If you think breakdancing died with the '80s, think again; it may have disappeared from mainstream culture, but it never died. The art of breakdancing, one of the four elements of hip-hop (alongside MCing, DJing and graffiti writing), has grown into an international culture of crews, organizations and competitions that consistently take the dance form to awe-inspiring physical levels. Gone are the days when a windmill move would garner praise: These days, bboys suspend themselves in space doing air chairs
, and movies like "Step It Up 2" and "You Got Served" owe many of their hot moves to bboy-inspired choreography.
In Chicago, the city's strong connection to hip-hop couldn't be more apparent than at a Breakdance Chicago class. At Dance Chicago, people from all walks of life come to live out their bboy and bgirl fantasies, something that 15-year-breakdance-vet Brian B. Rock Ekerman will tell you isn't easy to do.
"Breakdancing is hard. It's all about telling your body to do what your brain doesn't want it to," says B. Rock as he welcomes a new round of students to his Intro to Breakdancing class. He tells us that at the end of the session, we won't command a bboy circle, but we'll have learned a few cool moves, received a lesson in bboy history and language, and, if we're up for it, have a strong foundation to take our breaking to the next level.
The skinny: The instructors at Breakdance Chicago are members of the Chicago Tribe breakdancing crew. B. Rock started BDC in 2004, and he, along with bboys Steve "Stytches" St. John, Al Tamper and Micheal "Sneeks" Lim, have since taught over 1,000 students. In addition to breakdancing classes (level one and two), they offer hip hop dance, house dance and BreakFit, a cardio class that uses breakdancing moves.
B. Rock starts the class by discussing the origins of breakdancing, going all the way back to DJ Kool Herc's idea to continuously play the break of a record to keep people dancing longer.
After the brief history lesson, the class stretches (he encourages everyone to start stretching and warming up even before class), and then it's on to the important foundation moves: small, awkward exercises to get the body ready for the unfamiliar bboy acrobatics. Seemingly simple exercises, like standing on one leg while trying to shake the raised bent leg without moving the knee humble me. Then it's on to crazy legs and the ever-important uprock, the standing move that breakers use to find the rhythm of a song and command attention before getting down on the floor for windmills, headspins, etc. The uprock is the most advanced step you'll get to on day one, but by the third class, you'll already be trying ground moves.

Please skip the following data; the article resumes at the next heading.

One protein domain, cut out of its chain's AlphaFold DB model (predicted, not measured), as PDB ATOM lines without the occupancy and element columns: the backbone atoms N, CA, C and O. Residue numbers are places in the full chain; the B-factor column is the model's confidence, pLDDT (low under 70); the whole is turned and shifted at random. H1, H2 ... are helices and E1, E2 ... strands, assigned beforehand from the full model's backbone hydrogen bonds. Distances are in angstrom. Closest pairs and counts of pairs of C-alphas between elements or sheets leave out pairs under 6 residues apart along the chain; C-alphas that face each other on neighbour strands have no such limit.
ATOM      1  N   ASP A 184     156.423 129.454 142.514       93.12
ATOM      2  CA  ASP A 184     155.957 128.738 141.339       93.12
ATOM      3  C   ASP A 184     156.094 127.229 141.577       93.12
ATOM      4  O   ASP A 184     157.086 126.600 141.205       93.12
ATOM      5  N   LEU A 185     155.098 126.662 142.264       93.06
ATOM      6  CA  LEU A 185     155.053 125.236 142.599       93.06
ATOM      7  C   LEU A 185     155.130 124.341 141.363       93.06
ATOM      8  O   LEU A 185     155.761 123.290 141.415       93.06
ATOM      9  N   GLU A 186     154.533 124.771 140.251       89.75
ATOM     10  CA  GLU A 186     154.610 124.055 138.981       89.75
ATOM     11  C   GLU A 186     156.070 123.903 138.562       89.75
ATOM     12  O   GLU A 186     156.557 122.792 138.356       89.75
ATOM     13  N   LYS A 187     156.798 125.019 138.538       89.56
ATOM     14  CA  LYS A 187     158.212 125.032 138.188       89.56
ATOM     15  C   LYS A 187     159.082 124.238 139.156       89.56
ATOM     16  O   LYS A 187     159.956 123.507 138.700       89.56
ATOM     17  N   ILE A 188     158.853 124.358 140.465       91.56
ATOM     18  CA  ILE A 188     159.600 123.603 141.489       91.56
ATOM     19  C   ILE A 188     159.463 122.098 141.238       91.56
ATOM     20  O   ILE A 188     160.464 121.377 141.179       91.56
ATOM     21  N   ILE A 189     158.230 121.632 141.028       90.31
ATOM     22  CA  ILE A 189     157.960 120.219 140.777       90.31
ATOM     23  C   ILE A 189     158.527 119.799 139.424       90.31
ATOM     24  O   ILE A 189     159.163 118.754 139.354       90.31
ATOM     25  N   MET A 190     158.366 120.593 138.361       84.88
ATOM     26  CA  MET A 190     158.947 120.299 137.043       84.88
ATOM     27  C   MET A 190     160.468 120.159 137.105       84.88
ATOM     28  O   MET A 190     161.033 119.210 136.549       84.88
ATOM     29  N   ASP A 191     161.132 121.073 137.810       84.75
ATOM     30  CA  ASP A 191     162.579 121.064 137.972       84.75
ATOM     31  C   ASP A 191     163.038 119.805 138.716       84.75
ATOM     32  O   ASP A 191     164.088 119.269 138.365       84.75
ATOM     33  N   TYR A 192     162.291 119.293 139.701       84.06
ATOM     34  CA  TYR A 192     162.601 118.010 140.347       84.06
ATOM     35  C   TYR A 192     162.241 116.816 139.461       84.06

The get up: Comfy sweats and fresh sneaks—the coolest thing you could possibly want to workout and dance in. Just note that you will sweat, and once the class progresses, you'll eventually practice moves on the floor, so don't wear anything you don't want to get dirty.
Wear and tear: A breakdance move gone wrong can be really, really bad. But the instructors always stress the importance of properly warming up before class and practicing those awkward exercises at home, and they make suggestions on proper alignment. If you're not very active, expect to be sore the next day or so after class.
The commitment: Breakdance Chicago classes meet once a week for six weeks for $95. You may find that to really grasp the moves, you'll need to practice outside of class. But, once a session ends, another one begins the next week, so if you really enjoy it, you can keep building your skills without a gap in instruction. Or, opt to take two classes a week for $125.
The payoff: Ever see a breakdancer with no shirt on? Not only is breaking physically demanding, but it requires the body to be strong and limber—a winning combination for a svelte physique. B. Rock says that 30 seconds of serious breaking is like running a mile. I'd have to check the science on that, but I do cardio kickboxing and spin classes twice a week, and I find myself out of breath while practicing my uprock.
Difficulty level: I've never had problems with rhythm and coordination, but by the third exercise, I'm sort of loss. But B. Rock and Tamper (who stayed around after his hip hop class to help the new students) are patient and give lots of personal attention. Besides, no one in the class is going to be poppin' and lockin' like a pro. We're all too busy worrying about our own moves to possibly notice each other's missteps.
The verdict: Between the music, history lesson, comfortable atmosphere, fitness level and fun factors, this six-week session is well worth the price. I'm already practicing my bgirl stance.
Want to become the best bboy or bgirl you can be? Learn more at breakdancechicago.com.